Recently I put together a survey for readers to answer a few questions. I wanted to get an idea of what’s top of mind for all of us, what types of issues we’re dealing with, and what new products or services we all thought might be best for us all. You can see the survey here.
One thing that comes up a lot is frustration: Feelings of lost potential. A perceived disconnect between who we are and who we want to be. Dissatisfaction with our job. Lack of meaning in what we do. A feeling that our JD is not transferrable to any other industry.
And many other issues: Money is tight. We have family pressures. We don’t know exactly what to do. We’re at a stalemate. We don’t have the time to explore anything else. We feel guilty for wanting to explore something else. We feel like we’re going crazy.
It doesn’t look good.
But it is.
What if life is rigged in our favor?
There is a great blog I follow.
Some of us lawyers want to leave the law: We are unhappy and dissatisfied with our work situation. We suffer long hours. We find our day-to-day lawyer tasks mostly uninteresting. We are demotivated because we are not included in the partner track discussions. We feel we receive little-to-no mentoring. We are weighed down by high student loans.
And maybe most important, we feel that our professional skill set is not really in alignment with the duties and responsibilities required to be a lawyer. We are not fully confident that we can be a real good lawyer. It’s turning out that what we are good at doing and what we enjoy doing isn’t what an attorney does. We’re pretty sure that this lawyer gig is really not for us.
But we don’t leave the law because we have sincere doubts that any of our legal job skills are transferrable to any non-legal jobs. We find it unrealistic that someone outside of a law firm would even consider hiring a lawyer like us. We don’t believe that we have any marketable skills that a non-legal business would want.
But we do.
If you’d like to leave the law, but are not making it a priority to do so, then you may need to artificially stimulate your motivation. A good way to do that is to imagine what you would do if a trusted fortune teller (ala Nate Silver) confirmed that, yep, you’re going to be laid off from your job as an attorney 12 months from now.
What would you do?
In case you’re stumped, I have six steps for you to start working on right now. Baby steps that are fun, preparatory, motivating and will help position you to leave the law and create a fantastic career and life.
1. Review your finances. Before you do anything, make sure you have a solid understanding of your financial situation: What your monthly expenses are. What one-time expenses you have coming up in the next year (taxes, health related). What new expenses you may have (private school, summer camp). What your debt situation is. What you can do to positively change big ticket expenses, like your mortgage. What you or your spouse can do to make some money on the side.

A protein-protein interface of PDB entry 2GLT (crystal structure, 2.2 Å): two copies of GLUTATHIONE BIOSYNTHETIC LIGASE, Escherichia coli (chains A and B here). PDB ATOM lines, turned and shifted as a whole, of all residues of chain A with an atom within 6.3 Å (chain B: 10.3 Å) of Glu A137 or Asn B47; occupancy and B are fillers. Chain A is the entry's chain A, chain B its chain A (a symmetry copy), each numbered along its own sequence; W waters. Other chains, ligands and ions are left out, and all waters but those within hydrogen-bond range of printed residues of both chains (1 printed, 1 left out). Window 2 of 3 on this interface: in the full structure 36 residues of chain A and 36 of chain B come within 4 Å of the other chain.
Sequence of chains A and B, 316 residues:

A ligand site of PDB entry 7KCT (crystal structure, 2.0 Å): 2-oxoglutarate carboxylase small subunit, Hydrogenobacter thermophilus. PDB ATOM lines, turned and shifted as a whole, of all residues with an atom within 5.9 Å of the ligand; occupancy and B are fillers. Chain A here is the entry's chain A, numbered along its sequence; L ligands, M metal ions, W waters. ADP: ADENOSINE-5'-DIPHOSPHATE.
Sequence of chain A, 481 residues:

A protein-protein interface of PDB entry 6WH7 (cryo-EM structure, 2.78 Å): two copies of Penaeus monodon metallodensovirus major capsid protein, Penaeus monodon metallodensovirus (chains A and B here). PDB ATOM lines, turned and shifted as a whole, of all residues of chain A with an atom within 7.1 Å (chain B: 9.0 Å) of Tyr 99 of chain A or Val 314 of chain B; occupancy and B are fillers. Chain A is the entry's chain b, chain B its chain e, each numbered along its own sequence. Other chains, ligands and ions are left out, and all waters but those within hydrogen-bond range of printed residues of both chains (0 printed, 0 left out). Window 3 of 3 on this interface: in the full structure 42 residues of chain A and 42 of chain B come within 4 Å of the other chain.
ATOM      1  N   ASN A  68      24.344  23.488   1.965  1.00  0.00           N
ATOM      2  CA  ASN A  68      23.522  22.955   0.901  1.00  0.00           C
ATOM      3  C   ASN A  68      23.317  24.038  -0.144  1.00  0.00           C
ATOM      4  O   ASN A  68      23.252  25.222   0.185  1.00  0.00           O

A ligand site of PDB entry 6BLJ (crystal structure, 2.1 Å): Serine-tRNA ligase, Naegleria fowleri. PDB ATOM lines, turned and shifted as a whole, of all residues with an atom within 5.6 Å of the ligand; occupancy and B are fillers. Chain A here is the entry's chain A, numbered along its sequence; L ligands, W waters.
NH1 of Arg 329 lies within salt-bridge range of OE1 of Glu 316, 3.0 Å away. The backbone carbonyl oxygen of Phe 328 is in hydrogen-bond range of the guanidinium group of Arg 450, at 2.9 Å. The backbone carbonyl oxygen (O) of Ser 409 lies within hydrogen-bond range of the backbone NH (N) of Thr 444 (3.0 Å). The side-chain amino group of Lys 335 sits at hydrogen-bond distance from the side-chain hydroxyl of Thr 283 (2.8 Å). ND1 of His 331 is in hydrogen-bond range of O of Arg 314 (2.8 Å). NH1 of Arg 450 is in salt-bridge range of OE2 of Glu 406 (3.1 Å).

[EDITOR’S NOTE: The following is a guest post by Gabe Rothman, who left the law (twice) and now performs Salesforce.com integration consulting. Read more about Gabe at the bottom of this post, and come meet Gabe on October 2 at the Leave Law Behind event.]
“Those who cannot remember the past are condemned to repeat it”
– George Santayana
As any of you who, like me, have worked with Casey and/or read this blog know, Casey is a fountain of useful advice on this topic, a supportive and omnipresent Jiminy Cricket lighting the path away from self doubt, away from your addiction to your professional identity, and toward personal fulfillment. In that regard, I was honored when Casey asked me to contribute my insights and experiences to LLB.
After five years working in litigation with two different law firms, one failed attempt to leave the law behind, and countless hours of soul searching and second guessing; after numerous missteps, backsteps, and baby steps, I’ve succeeded in leaving the law behind. After years of hoping that things would change, that the law could make me happy, that it would stop taking and giving nothing in return,
[Sign up here to attend the free live, in-person Leave Law Behind event on Tuesday October 2nd at 6pm in downtown San Francisco. Come join us.]
Why do we think we can’t do it again?
There are things we successfully do now as attorneys that we once were extremely frightened to even attempt. Writing emails to clients. Speaking in front of a judge. Giving presentations. Filing briefs. Turning in drafts to senior partners. Advising clients.
There was a time when doing these things scared us, made us sweat, kept us up at night, occupied all of our thoughts. But we knew we had to do it, we might have been forced to do it, and we took a baby step, or sometimes took a leap, did it once, then again, then again, and over and over again, until we saw what worked and what didn’t work, what we were good at, and where we needed improvement. We gained confidence and improved until it became more straightforward. We became calmer as each success built on each success, as we were applauded for our efforts, or just silently and confidently knew we had done a good job.